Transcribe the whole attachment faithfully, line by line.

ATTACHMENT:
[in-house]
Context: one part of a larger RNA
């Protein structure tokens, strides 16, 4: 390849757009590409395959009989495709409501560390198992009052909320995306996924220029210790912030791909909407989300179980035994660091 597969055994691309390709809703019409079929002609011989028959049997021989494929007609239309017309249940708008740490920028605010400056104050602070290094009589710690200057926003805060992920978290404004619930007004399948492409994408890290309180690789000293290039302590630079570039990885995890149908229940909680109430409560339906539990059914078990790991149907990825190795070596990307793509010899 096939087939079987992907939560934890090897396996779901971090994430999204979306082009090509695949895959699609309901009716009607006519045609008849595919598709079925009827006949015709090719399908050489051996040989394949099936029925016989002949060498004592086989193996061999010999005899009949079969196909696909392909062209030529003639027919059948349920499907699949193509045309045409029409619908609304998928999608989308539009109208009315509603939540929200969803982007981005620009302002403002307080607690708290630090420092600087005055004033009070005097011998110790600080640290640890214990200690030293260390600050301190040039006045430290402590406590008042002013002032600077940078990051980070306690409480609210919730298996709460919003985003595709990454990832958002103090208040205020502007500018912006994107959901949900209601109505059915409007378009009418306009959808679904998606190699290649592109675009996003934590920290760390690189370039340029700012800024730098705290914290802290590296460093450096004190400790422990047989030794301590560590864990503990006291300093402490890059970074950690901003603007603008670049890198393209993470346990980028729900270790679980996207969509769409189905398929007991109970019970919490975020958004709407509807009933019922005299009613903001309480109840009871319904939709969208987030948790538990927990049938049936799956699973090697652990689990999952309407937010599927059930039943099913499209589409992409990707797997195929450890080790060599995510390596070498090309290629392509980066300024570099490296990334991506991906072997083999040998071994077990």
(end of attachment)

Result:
[in-house]
Context: one part of a larger RNA
């Protein structure tokens, strides 16, 4: 390849757009590409395959009989495709409501560390198992009052909320995306996924220029210790912030791909909407989300179980035994660091 597969055994691309390709809703019409079929002609011989028959049997021989494929007609239309017309249940708008740490920028605010400056104050602070290094009589710690200057926003805060992920978290404004619930007004399948492409994408890290309180690789000293290039302590630079570039990885995890149908229940909680109430409560339906539990059914078990790991149907990825190795070596990307793509010899 096939087939079987992907939560934890090897396996779901971090994430999204979306082009090509695949895959699609309901009716009607006519045609008849595919598709079925009827006949015709090719399908050489051996040989394949099936029925016989002949060498004592086989193996061999010999005899009949079969196909696909392909062209030529003639027919059948349920499907699949193509045309045409029409619908609304998928999608989308539009109208009315509603939540929200969803982007981005620009302002403002307080607690708290630090420092600087005055004033009070005097011998110790600080640290640890214990200690030293260390600050301190040039006045430290402590406590008042002013002032600077940078990051980070306690409480609210919730298996709460919003985003595709990454990832958002103090208040205020502007500018912006994107959901949900209601109505059915409007378009009418306009959808679904998606190699290649592109675009996003934590920290760390690189370039340029700012800024730098705290914290802290590296460093450096004190400790422990047989030794301590560590864990503990006291300093402490890059970074950690901003603007603008670049890198393209993470346990980028729900270790679980996207969509769409189905398929007991109970019970919490975020958004709407509807009933019922005299009613903001309480109840009871319904939709969208987030948790538990927990049938049936799956699973090697652990689990999952309407937010599927059930039943099913499209589409992409990707797997195929450890080790060599995510390596070498090309290629392509980066300024570099490296990334991506991906072997083999040998071994077990």